There are still two days until the draw for the French Open 2011 comes out, and by then, we will be much wiser. Some prefer to wait and see how the draw falls out before naming the favourites, but the fact of the matter is that while a player can have a tough draw, he should prevail if he's a worthy favourite.
By now, we are used to one, clear, overwhelming favourite in the men's draw at Roland Garros. The man goes by many names; the Spanish Bull, the Freak of Nature, the Warrior, Rafael Nadal or simply Rafa. For the past five years, he's been the overwhelming favourite.
The question has not so much been: will he lose, but rather, will he lose a set?
This year is different. This year, we have witnessed a tectonic shift in men's tennis in general and in men's clay-court tennis in particular.
The name of that shift is Novak Djokovic. For the second time since 2005, Rafa has suffered more than one loss during the clay court season, and for the first time in this period, those losses have come to the same man, Novak Djokovic.
Not only that, the losses came in straights and came after two final loses on hard court. And Rafa could not blame injury or fatigue in any of those matches.
This makes for the most open French Open since Rafa emerged as a force on the men's tour. As good as Federer was on clay and as relatively close he came at beating Nadal in the 2005-07 French Open's, Nadal always had the edge.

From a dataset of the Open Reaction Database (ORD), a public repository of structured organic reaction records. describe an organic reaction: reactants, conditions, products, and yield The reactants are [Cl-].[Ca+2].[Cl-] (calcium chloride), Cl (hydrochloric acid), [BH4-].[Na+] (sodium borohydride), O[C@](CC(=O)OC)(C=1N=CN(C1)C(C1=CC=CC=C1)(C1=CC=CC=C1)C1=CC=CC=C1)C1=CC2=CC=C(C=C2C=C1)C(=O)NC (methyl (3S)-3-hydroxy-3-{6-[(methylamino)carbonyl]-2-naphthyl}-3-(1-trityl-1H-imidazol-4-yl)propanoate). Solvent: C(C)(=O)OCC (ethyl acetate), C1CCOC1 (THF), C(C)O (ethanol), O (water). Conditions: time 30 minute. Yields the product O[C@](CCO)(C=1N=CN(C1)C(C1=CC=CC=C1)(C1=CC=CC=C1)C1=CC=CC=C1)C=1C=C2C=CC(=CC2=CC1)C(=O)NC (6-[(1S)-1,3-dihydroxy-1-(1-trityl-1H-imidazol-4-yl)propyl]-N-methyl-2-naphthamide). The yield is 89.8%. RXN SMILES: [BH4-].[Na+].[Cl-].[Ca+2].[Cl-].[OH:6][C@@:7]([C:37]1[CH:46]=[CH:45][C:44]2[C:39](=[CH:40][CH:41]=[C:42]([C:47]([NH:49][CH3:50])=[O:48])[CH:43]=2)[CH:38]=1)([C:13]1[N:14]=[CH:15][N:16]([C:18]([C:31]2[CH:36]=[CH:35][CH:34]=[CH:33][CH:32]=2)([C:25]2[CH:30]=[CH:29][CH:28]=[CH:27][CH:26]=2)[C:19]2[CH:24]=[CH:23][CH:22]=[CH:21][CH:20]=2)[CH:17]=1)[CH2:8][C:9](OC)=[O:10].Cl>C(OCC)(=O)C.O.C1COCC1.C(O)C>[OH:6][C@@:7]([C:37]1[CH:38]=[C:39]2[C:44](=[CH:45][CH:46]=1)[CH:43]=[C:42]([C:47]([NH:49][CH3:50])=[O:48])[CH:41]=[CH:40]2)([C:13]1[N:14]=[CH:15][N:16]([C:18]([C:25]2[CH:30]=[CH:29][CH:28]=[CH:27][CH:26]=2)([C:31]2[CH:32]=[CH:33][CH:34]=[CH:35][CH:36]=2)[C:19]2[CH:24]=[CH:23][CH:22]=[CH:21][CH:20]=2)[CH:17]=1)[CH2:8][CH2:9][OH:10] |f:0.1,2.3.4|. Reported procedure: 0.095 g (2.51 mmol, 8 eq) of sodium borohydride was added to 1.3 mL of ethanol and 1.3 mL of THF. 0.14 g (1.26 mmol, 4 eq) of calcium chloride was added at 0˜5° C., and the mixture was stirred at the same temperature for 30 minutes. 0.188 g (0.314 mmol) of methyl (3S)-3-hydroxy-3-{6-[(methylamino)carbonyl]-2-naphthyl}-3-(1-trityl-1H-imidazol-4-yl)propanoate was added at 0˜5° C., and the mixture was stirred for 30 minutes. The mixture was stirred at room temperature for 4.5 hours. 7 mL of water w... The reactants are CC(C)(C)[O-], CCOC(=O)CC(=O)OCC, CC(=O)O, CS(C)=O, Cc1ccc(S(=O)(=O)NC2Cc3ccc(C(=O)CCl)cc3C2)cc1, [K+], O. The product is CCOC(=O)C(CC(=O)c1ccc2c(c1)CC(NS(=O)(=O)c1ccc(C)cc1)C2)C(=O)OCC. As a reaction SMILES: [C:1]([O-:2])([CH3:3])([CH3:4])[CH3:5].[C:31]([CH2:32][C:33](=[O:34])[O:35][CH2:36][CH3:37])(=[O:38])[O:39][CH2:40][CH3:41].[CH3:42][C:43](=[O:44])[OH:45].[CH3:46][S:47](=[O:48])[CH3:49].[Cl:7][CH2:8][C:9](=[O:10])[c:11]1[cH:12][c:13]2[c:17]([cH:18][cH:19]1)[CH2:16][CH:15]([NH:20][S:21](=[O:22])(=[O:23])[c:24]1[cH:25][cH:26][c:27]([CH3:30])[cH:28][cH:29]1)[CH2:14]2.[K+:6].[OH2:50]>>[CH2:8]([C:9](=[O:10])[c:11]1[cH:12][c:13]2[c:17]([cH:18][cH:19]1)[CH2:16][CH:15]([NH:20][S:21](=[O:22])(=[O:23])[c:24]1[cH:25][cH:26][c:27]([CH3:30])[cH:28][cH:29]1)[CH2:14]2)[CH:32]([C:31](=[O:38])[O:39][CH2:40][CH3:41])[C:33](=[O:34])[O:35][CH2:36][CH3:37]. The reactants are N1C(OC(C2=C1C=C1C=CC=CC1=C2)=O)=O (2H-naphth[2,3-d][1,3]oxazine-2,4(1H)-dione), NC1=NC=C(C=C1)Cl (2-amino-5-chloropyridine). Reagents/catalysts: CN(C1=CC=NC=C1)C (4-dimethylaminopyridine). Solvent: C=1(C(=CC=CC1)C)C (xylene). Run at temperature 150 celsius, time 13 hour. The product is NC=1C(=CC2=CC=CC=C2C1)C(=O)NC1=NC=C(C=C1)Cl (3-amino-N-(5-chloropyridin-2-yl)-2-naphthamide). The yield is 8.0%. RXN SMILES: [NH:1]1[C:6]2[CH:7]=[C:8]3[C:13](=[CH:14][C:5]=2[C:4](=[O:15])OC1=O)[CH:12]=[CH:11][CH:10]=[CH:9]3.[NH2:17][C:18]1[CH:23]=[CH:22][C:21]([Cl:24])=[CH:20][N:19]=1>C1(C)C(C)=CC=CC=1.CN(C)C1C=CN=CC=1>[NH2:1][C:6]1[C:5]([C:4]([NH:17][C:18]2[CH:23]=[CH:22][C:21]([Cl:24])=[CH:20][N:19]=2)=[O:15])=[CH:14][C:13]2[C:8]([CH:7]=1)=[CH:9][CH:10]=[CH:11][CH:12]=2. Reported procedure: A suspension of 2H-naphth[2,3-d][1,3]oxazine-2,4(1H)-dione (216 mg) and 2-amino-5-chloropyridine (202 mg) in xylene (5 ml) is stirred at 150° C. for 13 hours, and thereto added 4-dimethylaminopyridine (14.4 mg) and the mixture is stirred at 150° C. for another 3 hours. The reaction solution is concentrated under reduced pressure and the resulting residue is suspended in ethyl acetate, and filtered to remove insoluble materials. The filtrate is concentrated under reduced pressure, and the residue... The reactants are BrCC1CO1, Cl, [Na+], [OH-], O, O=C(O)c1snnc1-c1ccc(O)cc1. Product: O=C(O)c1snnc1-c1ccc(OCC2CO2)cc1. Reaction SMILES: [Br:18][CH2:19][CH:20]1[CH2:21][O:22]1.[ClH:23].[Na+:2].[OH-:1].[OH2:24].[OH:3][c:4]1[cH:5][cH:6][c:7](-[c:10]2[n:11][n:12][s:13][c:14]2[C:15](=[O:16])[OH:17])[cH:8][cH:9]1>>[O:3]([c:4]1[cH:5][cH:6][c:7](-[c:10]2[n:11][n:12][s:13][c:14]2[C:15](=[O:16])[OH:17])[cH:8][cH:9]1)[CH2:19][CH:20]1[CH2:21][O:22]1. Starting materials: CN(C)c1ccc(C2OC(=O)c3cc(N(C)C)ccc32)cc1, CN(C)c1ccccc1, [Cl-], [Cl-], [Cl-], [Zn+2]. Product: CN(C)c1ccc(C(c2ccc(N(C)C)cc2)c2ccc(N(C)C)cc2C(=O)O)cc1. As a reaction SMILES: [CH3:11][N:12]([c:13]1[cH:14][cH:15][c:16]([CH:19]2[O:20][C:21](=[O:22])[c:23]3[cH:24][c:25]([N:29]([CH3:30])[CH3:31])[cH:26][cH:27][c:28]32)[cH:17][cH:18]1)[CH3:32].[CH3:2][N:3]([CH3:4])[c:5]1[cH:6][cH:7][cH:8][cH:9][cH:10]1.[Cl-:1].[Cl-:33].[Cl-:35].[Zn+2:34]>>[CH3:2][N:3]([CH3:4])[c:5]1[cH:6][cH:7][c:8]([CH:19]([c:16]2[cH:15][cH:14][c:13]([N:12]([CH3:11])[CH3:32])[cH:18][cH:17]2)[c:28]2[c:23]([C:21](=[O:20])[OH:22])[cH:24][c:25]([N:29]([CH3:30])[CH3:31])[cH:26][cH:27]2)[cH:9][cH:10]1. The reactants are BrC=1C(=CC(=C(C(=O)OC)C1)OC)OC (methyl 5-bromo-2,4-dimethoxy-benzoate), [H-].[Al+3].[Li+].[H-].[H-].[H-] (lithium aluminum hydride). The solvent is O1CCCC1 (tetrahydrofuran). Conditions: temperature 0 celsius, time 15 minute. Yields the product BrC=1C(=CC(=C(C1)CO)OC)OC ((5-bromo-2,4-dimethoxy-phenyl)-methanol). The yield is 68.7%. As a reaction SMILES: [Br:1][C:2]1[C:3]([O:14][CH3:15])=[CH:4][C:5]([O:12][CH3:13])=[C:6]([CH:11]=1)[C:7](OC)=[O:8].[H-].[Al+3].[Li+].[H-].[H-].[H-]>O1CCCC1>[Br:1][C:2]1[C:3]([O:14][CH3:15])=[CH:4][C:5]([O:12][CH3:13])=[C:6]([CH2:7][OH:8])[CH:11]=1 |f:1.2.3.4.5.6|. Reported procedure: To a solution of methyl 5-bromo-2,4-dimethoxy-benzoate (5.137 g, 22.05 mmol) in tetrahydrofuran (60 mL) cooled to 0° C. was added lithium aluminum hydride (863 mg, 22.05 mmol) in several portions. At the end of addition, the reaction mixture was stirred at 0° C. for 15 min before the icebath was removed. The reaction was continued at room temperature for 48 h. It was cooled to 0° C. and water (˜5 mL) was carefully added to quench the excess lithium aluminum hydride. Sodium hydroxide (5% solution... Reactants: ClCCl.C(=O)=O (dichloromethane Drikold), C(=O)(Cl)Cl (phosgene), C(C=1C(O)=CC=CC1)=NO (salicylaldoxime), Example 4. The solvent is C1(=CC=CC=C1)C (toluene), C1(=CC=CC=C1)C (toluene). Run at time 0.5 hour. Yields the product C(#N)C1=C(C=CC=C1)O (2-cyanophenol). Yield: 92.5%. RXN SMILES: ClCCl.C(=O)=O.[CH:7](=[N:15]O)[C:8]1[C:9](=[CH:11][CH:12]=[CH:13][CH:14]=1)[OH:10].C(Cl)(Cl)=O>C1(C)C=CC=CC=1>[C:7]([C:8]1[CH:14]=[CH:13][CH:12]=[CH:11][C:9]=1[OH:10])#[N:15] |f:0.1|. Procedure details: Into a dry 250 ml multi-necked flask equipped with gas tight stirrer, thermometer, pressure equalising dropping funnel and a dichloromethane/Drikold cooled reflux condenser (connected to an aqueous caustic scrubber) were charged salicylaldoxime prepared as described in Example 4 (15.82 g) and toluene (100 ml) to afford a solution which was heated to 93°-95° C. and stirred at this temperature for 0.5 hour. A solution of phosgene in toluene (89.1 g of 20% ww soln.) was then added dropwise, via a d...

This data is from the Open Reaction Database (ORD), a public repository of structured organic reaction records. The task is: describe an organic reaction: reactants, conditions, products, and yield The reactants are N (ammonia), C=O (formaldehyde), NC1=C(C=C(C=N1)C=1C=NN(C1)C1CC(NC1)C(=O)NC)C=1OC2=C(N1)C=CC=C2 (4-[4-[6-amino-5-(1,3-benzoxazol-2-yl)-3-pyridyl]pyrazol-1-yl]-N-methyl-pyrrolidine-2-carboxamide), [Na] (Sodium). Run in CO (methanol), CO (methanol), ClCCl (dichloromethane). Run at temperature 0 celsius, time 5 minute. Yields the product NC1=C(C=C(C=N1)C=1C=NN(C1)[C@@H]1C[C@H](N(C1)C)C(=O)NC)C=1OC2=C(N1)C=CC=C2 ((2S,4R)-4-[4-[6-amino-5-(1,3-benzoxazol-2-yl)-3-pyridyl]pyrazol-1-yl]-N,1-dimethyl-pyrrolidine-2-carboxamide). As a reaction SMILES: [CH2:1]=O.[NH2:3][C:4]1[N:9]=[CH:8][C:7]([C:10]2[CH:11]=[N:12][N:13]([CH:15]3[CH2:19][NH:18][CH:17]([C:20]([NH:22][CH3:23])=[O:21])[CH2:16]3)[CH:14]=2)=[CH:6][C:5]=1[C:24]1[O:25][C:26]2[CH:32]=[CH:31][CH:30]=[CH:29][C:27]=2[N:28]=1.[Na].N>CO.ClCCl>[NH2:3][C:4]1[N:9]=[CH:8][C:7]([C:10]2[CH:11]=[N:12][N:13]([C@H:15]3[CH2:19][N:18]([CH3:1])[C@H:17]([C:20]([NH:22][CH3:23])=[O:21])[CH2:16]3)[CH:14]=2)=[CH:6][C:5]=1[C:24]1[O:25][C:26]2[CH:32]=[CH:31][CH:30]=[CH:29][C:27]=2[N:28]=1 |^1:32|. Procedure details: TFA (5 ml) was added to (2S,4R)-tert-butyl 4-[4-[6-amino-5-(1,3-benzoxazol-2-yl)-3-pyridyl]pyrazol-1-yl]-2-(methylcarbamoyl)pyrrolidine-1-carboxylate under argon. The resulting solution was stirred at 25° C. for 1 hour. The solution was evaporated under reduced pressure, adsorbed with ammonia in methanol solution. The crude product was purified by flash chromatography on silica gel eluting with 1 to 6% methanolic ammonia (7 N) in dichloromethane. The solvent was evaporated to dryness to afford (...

In this respect, we might even say that this French Open is not so open after all. It is Nole's to lose, and he's the overwhelming favourite for it.
This is taking the tectonic shift too far though.
The reality is that they are co-favourites for the title. If anyone not named Rafael Nadal or Novak Djokovic wins the title, it will be a massive surprise.
Nadal has lost three sets on clay this season to players not named Djokovic. One to an outstanding Andy Murray, one to Roger Federer in Madrid where Federer traditionally gives Rafa trouble and one to journeyman Paulo Lorenzi in Rome, while Rafa was not feeling well.
Novak has lost only lost three sets all together on clay, one to David Ferrer, one to Thomas Beluzzi and one to a once again outstanding Murray.
What can we make of this? My conclusion is that Nadal has a slightly easier time against the rest of the field than Novak has, which makes Rafa slightly more likely to reach the final. If anything, his history on the surface shows that.